Mike Bauer didn’t have any expectations when he signed up for the website 23AndMe, which provides personalized DNA insights.
The Arizona Diamondbacks’ in-game host, who is adopted, was wondering if any health problems ran in his biological family.
“As much as I love my family, there are some things you want to know, like, ‘Genetically, am I predisposed to certain health issues?’” said Bauer, whose adoptive parents, Fred and Peg Bauer, live near Cave Creek.
“My mom and dad said, ‘Out of curiosity, why don’t you opt in to this to see, for fun, if we have shared genetic material.’ As an adopted kid, I had no expectations. They had no expectations.”
Bauer found much more.
He found his mom and half-sister.
“There was a woman back in Illinois, where I was born, who was a 50% match and there’s a young lady who has a 25% match,” said Bauer, a professor at ASU’s Walter Cronkite School of Journalism and Mass Communication. He also works full time for A4 Digital.
“She’s 25% because she’s from a different father. Through that, I found that I had blood relatives.”
After Bauer vetted his mother to make sure he wasn’t being catfished, the trio “met” through video conferencing. Still, Bauer was overwhelmed with a myriad of emotions.
“I was happy, sad, relieved, anxious, nervous and fearful,” he said. “I’m one of the lucky ones. I was adopted at birth, and I have a tremendous relationship with my parents. I love them. They gave me a loving and supportive upbringing.”
Bauer quickly learned his birth mother was not, in fact, one of the lucky ones. She was adopted as well and didn’t have the fortunate upbringing that Bauer was afforded.
“One of the first things I told her was she made a great decision that was probably the most difficult decision of her life,” Bauer said. “In the 30-something years we’ve been apart, since she gave me up for adoption, it’s been very different.
“I’m assuming she wondered for 35-plus years, ‘Did I make the right decision?’” Bauer said she did. He has a loving family.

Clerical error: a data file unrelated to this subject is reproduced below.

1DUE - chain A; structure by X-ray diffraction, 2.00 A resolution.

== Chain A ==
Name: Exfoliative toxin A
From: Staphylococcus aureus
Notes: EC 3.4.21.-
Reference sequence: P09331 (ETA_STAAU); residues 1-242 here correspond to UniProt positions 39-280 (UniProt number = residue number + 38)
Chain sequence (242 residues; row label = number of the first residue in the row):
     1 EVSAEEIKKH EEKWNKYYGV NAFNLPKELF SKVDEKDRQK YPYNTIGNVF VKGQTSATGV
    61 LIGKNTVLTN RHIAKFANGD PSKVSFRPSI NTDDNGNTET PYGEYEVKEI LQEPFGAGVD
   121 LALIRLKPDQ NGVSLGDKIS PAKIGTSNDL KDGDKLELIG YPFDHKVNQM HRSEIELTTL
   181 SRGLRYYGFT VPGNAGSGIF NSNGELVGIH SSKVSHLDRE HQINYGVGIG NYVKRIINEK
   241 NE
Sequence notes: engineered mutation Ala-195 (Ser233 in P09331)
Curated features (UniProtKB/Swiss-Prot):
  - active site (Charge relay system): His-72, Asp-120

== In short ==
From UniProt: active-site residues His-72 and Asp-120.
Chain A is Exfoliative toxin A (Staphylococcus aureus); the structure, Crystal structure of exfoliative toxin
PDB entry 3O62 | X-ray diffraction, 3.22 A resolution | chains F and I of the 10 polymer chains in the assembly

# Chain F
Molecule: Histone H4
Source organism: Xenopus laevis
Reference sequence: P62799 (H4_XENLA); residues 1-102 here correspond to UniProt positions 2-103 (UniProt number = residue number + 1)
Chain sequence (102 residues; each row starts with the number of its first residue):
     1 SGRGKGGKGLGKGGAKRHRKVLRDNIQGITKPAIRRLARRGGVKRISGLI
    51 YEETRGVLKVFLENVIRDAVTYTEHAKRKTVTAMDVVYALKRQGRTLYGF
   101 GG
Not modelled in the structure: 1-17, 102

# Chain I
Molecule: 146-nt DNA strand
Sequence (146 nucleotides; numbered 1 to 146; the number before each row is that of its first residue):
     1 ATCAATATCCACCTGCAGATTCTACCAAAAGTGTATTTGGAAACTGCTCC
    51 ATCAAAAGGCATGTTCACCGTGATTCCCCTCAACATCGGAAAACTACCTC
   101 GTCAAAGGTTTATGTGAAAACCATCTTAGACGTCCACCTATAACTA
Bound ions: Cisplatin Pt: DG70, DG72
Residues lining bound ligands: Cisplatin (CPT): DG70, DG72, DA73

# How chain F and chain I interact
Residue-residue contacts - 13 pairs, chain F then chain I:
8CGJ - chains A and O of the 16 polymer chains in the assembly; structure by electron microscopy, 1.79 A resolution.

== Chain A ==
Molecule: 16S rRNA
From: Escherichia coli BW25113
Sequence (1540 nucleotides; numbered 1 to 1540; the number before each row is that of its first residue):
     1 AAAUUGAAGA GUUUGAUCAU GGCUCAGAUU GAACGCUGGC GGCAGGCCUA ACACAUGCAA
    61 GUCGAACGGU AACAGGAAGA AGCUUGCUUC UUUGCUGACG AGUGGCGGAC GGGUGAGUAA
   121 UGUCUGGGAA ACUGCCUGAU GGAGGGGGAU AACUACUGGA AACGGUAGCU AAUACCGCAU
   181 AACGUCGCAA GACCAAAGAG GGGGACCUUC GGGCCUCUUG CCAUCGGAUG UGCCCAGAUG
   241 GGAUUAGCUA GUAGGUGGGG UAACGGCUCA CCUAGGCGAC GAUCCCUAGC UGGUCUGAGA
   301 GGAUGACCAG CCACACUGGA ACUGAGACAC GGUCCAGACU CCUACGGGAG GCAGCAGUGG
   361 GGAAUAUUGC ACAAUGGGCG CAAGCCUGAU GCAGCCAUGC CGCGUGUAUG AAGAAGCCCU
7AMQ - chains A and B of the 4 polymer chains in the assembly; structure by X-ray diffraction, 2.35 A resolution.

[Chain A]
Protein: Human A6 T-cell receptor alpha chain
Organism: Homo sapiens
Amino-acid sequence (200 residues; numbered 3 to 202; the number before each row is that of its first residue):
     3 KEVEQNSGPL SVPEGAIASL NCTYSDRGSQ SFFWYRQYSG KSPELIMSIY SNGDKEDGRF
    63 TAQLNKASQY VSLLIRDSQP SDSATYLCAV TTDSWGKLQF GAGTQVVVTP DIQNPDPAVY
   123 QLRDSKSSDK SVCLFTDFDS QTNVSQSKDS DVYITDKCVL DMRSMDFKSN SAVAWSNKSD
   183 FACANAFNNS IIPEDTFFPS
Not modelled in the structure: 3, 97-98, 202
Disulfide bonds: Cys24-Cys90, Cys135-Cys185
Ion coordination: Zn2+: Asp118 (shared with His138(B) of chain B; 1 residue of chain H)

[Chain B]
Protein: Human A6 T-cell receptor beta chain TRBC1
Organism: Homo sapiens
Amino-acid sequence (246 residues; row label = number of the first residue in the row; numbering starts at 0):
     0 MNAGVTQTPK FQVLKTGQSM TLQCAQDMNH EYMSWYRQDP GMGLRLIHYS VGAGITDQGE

“I acknowledged it must have been hard to give up your first-born for adoption,” he said. “It was an incredible weight off her shoulders. This year, for Christmas, I sent her an email. I said, ‘This is the first time ever I could say Merry Christmas to you. I hope Santa brings you everything you wanted this year’ as a friendly note.
“She said, ‘I already got everything I wanted this year.’ Tears came to my eyes. This is a woman wondering if she made the right decision.”
Because his adoption was closed, Bauer did not know his half-sister and mother were looking for him for more than a decade.
“I didn’t have that void that needed to be filled,” he said. “I didn’t have a burning urge because my heart was full from my family — and it still is.
“I understand they were looking for me for a considerable amount of time. It was quite a relief and an emotional time for them to answer that question they had for so many years. I found it interesting from the inside that we had two very different experiences.”
Bauer’s adoptive parents have been “incredibly supportive,” he said.
“They made me realize just how lucky I am,” he said. “I didn’t need to tell them that they weren’t being replaced, which was a concern of mine. As we’ve all seen on TV — whether it’s nonfiction or fiction — about families reuniting through interesting means.
“It was important to me that my parents knew I wasn’t closing off any part of my life and my amazing family. I was opening a new door that didn’t affect it at all. They mean the world to me. I’m not a parent, but I can see that being a very difficult moment, feeling left out or inadequate. I’m lucky I have parents who are happy for me.”
If there is anything similar with Bauer and his adoptive family, it’s their love of baseball. Fred drives the bullpen cart at Chase Field and serves as a Golden Glover, fielding foul balls. Peg supports her husband and son at the ballpark.
“It’s been weird,” Bauer said. “I missed being at the ballpark and seeing all the great fans at Chase Field last season. I’m looking forward to the day I’m back in the ballpark with the D-backs fans, whenever that day may come."